Plot Summary: When Thomas wakes up in the lift, the only thing he can remember is his first name. His memory is blank. But he’s not alone. When the lift’s doors open, Thomas finds himself surrounded by kids who welcome him to the Glade—a large, open expanse surrounded by stone walls. Just like Thomas, the Gladers don’t know why or how they got to the Glade. All they know is that every morning the stone doors to the maze that surrounds them have opened. Every night they’ve closed tight. And every 30 days a new boy has been delivered in the lift. Thomas was expected. But the next day, a girl is sent up—the first girl to ever arrive in the Glade. And more surprising yet is the message she delivers.
I love hearing about books on the grapevine. Mostly, it’s because I love hearing about people enjoying books (because I love them, too). But it also means that I’m hearing about more books that I get to read. And what could be better than that? :) Sure, some of the books aren’t my cup of tea, but some of them are truly enjoyable, that I wouldn’t have known about if it hadn’t been for the grapevine.
THE MAZE RUNNER is one of those books. I saw it pop up before it was released, and I even had the opportunity to read an ARC. But when I read the summary, it didn’t pique my interest, so I passed. Fast forward to present day... This book is popping up all over the place, and people are really enjoying it. So I checked out a copy from my library to see what the buzz was all about.
This is a fun book. There is lots of action and adventure, savage monsters, a puzzling mystery, and it’s filled with great entertainment. The pacing is quick, the maze absolutely pulls the reader in, and Dashner is excellent at giving the reader just enough information to satisfy some curiosity, but also to keep us reading.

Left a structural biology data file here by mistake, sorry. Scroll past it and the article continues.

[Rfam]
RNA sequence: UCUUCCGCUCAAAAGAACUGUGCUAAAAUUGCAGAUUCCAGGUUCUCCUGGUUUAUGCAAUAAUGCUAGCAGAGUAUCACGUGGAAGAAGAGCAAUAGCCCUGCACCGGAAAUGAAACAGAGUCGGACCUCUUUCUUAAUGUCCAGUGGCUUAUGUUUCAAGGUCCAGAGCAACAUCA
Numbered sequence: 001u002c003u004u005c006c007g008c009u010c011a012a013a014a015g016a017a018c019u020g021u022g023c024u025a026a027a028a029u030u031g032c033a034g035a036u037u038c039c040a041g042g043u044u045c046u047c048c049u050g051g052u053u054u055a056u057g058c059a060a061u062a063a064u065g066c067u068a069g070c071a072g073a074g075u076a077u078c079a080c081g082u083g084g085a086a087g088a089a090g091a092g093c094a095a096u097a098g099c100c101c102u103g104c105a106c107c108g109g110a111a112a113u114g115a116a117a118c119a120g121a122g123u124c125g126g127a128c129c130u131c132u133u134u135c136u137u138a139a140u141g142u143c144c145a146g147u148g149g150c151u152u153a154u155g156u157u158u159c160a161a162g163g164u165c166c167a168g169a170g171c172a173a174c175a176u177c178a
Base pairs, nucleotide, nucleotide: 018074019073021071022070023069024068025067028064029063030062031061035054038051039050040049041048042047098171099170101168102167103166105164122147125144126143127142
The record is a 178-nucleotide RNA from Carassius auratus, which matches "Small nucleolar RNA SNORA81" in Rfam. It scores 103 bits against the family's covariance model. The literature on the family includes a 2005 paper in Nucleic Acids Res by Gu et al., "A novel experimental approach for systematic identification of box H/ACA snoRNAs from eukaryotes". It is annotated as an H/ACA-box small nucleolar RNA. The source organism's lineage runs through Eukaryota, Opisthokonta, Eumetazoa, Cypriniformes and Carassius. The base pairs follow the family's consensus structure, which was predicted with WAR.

Some of the characters could have had a bit more depth to them, such as Gally and Teresa. Gally was too one-dimensional-evil, and Teresa didn’t feel complete. And I never got a full picture of Alby, either. But other characters, like Chuck and Minho, were fully fleshed out. I felt like I knew them well.
I would have liked clearer descriptions, too. I couldn’t quite see what the Grievers (monsters in the maze) looked like. I could hear them, but not see them. And the maze itself wasn’t clear. The book’s cover did a good job of filling in those blanks, but I would have preferred to get the image from the text.
The beginning is a bit too slow, and parts of it felt contrived as Thomas keeps asking questions and the others refuse to answer. There was no established motivation for them to not provide answers, so that was disappointing. I also had difficulty with everyone being so down on Thomas, making him the cause of everything going wrong, when it’s obvious they should have been directing that frustration and animosity at Teresa.
And, I’m torn about the twist at the end. I saw it coming, and I haven’t decided whether or not I like it. I think I don’t have enough information to decide, and I’m guessing that information is coming in future books. But I did feel like the book had a satisfying conclusion, and wrapped up the conflict of this book. The conflict of the next book was hinted at, and is intriguing. So I’ll definitely read it.
Overall, even with these shortcomings, this was still a fun and entertaining book to read. I can see teen boys devouring these pages and asking for more. Definitely recommended.